When they signed a treaty with the British in 1827 (Canada did not become a country until 1867), the Aanishnaabek were ‘given’ about 5,000 acres. Then during the 1940s the big chemical companies started to move in, looking for sites to make rubber for the war effort. At that time and up until the late 1950s, when a company wanted to purchase some Aamjiwnaang land, the Aanishnaabek would first have to hand the land over to the government, who would then sell it on their behalf. The government was keen to get them to sell – and knew how to convince them. ‘“Surrender votes” were usually held in the Fall – and the government of course knew that a lot of people [who mostly worked as construction workers or farmers] were unemployed between November and April, and were more in need of the extra money’, explains 67-year-old Wilson Plain, who was a child at the time.

‘During those meetings, some of the elders said things like, “What about the smoke that’s coming from the stacks now? What is that doing to our health?” They spoke in Ojibwe – but their concerns were never ever recorded, even when the recorder spoke Ojibwe too. I feel it was deliberate – so that when, later on, people objected to the pollution, the government would be able to say, “Well, nobody said anything at the proceedings”.’ And the Aanishnaabek could do little to negotiate – registered Indians in Canada were not even allowed to hire their own lawyers until 1961.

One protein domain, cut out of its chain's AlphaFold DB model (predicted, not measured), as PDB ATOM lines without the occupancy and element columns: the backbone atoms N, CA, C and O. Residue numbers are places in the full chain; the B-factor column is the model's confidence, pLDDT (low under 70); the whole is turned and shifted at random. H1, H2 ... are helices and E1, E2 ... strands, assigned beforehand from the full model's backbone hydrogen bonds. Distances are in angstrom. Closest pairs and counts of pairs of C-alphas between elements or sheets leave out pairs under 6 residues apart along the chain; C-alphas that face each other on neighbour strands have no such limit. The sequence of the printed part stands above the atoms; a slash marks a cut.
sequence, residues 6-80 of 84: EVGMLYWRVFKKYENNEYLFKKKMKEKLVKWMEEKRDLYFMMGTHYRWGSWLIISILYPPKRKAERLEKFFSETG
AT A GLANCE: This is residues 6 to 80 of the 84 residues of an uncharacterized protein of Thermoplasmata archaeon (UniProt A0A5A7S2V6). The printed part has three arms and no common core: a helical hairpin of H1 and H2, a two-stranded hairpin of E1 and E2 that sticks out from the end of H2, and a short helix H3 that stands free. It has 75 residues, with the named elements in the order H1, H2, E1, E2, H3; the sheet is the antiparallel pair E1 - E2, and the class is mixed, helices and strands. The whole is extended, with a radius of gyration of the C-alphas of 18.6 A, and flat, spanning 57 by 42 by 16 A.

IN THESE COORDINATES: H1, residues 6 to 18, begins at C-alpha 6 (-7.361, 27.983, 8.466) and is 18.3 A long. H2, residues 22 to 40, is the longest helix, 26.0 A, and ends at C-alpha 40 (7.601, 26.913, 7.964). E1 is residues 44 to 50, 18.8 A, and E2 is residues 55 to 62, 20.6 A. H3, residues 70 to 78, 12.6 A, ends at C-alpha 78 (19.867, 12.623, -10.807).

John Beaucage, Grand Council Chief of the Union of Ontario Indians, explains how this situation came about. ‘The Indian Act [of 1876] set out specific rules that differentiated between “status” and “non-status” natives,’ he says. ‘Those who chose to live on the reserves were granted official “status” but were prohibited from voting, and from becoming teachers, lawyers, soldiers or members of the clergy – and from hiring lawyers.